The Last Communard offers a brilliant, striking portrait of revolutionary Europe through a remarkable personal story.
In 1871, Adrien Lejeune fought on the barricades of the Paris Commune. He was imprisoned for treason when the Commune fell and narrowly avoided execution for his role in the struggle for a new future. In later life, he immigrated to Soviet Russia, finding fame as a revolutionary icon. In his native country, he was vaunted as a hero, a touchstone of revolutions past during France’s interwar dramas.
Abandoned by the Soviet regime, he languished, fortunes foundering, in Russia. Having led a long and extraordinary life, he died in Siberia in 1942 while fleeing Moscow as the Nazi armies swept across western Russia. It was another thirty years before he returned to Paris, his ashes coming to rest in the Communards’ plot of the Père Lachaise cemetery, on the centennial of the uprising, a symbol of France’s undying radical tradition.
Gavin Bowd’s stunning narrative shows how an individual can be swept up in the fierce tides of history, and at the same time be defined by his own efforts to force those tides into a different, and better, course. Lejeune’s life captures war and revolution in a tumultuous period of European history.
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May 1st marks International Workers' Day, a festival of working-class self-organization stretching back over 130 years. It was originally inaugurated to commemorate the Haymarket Massacre of 1886 in Chicago, where a bomb thrown during a worker's strike kicked off a period of anti-labor hysteria.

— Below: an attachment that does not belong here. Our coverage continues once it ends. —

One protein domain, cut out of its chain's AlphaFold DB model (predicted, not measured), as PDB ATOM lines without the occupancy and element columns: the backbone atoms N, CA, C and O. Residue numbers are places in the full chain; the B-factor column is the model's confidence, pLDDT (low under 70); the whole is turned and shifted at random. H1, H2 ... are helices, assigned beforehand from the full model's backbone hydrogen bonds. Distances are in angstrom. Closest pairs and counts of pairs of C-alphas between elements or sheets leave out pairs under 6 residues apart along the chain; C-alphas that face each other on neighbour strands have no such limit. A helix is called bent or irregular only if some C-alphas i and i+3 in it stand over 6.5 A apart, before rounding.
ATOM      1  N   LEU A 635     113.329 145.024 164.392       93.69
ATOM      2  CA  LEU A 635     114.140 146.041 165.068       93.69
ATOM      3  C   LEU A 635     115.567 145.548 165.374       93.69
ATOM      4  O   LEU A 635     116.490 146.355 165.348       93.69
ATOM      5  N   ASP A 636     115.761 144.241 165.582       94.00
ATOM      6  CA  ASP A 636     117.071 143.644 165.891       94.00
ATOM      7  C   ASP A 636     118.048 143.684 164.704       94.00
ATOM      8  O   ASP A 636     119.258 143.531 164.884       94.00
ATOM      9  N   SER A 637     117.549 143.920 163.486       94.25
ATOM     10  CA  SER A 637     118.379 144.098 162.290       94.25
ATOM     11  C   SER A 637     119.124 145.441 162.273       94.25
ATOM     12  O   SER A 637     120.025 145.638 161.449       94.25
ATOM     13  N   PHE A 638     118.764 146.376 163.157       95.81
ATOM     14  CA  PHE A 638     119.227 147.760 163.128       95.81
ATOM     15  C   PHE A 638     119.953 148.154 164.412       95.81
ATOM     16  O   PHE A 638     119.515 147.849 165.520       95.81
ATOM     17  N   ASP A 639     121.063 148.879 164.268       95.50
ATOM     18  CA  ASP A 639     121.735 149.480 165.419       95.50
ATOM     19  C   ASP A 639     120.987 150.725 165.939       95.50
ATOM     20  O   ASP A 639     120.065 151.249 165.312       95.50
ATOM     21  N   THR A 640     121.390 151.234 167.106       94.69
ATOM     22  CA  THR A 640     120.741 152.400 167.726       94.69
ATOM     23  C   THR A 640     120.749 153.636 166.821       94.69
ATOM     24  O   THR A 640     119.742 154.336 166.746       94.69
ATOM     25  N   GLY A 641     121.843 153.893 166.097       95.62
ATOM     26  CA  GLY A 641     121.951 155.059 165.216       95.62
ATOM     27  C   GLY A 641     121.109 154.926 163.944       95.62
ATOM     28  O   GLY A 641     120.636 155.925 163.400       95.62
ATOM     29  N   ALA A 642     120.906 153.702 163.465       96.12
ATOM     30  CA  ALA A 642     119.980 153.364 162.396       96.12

To mark this significant date, we have 50% off a selection of books looking at policing, riots, Rosa Luxemburg, neoliberalism, revolution and rebellion. Click here to activate your discount.
Plus, see all our May Day Reading from the Verso Archive covering care work, sex work, black liberation & more; from Angela Davis, Gail Lewis, Melissa Gira Grant, Isabell Lorey, and Kristin Ross. Read all the essays here.
Before Marx, there was Blanqui; born 212 years ago today. Below, historian Doug Enaa Greene — author of the forthcoming Specters of Communism: Blanqui and Marx — surveys the life and thought of the French radical. In Spring 2018, Verso will publish a collection of Blanqui's writings.
Karl Marx claimed that Louis-Auguste Blanqui was the “man whom I have always regarded as the brains and inspiration of the proletarian party in France.” Although largely forgotten today, there was a time when revolutionaries throughout the world viewed this nineteenth century French political prisoner as a central figure and hero of revolutionary socialism. In this time of so much political backsliding and compromise, it is worth looking at the life of Blanqui.
The Verso Book of Dissent: Revolutionary Words from Three Millennia of Rebellion and Resistance is a compendium of revolt and resistance throughout the ages, updated to include resistance to war and economic oppression from Beijing and Cairo to Moscow and New York City.
To celebrate the release of the new edition - 50% off at the moment as part of our end-of-year sale - we've present a selection of key moments of dissent from the book.